Playframework Routes – Part 1, Basics

Play Routes - Part 1, Basics

Routes? What’s to explain?

Routes in Play are not a difficult concept to grasp, but as always, the devil is in the details. Let me show you how to get the most out of routes and how to tackle some of the typical problems in designing the routing scheme of a Play web application.

Defining routes

Before we dive into the details, let’s recap the basics.

A route is a mapping from a URL to a controller action. Routes are defined in a Play project’s routes file in the conf folder. You can only use one routes file and routes in submodules are currently not supported (but will be in the upcoming 2.1 release).

A route is defined by specifying the HTTP method (Play supports GET, PUT, POST, DELETE), the path, and a fully-qualified controller method (usually called an action). These three elements are separated by as much whitespace as you like.

# Show the index page
GET     /                 controllers.Application.index()
# Login
POST    /login            controllers.Application.login()

Routes are evaluated from top to bottom, i.e. first come, first served. This is important in your route design, because if you’re not careful, routes can override each other.

On thing that Play doesn’t handle well is routes that end with a slash. In the Unix/Mac file system, /Applications and /Applications/ would be considered equal. On the web, these could be different. Since this only creates confusion, you should choose one layout and stick to it. You can then redirect All the other URLs to your preferred format, either in the routes file or better in the Global object (see last section).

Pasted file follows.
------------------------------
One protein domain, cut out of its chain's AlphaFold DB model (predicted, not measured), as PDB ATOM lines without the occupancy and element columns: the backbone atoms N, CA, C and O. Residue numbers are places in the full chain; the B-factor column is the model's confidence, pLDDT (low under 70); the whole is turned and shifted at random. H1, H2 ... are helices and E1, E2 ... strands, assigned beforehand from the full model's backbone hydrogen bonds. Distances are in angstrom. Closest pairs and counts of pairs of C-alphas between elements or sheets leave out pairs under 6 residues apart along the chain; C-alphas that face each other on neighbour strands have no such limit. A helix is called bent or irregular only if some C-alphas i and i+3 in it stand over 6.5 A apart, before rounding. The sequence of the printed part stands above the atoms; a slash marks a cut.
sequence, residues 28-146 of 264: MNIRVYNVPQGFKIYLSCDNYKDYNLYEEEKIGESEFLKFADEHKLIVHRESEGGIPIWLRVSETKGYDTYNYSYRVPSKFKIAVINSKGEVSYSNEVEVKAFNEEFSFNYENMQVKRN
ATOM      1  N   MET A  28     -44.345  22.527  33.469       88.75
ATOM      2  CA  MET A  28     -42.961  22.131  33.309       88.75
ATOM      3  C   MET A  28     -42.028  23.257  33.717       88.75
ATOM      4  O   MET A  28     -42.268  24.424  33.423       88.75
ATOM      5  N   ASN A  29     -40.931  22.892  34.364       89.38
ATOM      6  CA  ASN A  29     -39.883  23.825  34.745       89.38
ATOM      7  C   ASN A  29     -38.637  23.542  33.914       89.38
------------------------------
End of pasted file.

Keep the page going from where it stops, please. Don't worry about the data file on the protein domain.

GET /users   controllers.Users.showAllUsers()
GET /users/  controllers.Default.redirectTo("/users")


In a web application, some parts of the URL are dynamic in nature. The path of the URL indicates a resource, while the query String provides options for the resource (most of the time HTML form values). In Play, you can map parameters to both the path as well as the query string.

You define path parameters using a colon, e.g. :username or :id, and map them by name (either as-is or with a regular expression) to parameters in the controller action. The controller action is written in Scala-like syntax, i.e. parameters are defined with <name>: <Type>.

# Show a user
GET     /users/:username  controllers.Users.showUser(username: String)
# Show user picture in a certain format, e.g. /users/joe/image/114x114
GET     /users/:username/image/$width<[0-9]+>x$height<[0-9]+>  controllers.Users.userImage(username: String, width: Int, height: Int)
# Delete a user
DELETE  /users/:id        controllers.Users.deleteUser(id: Long)

When you want to them appear as query parameters, simply don’t put them in the path.

# /users/browse?sortBy=lastName&sortDirection=asc
GET     /users/browse     controllers.Users.browse(sortBy: String, sortDirection: String)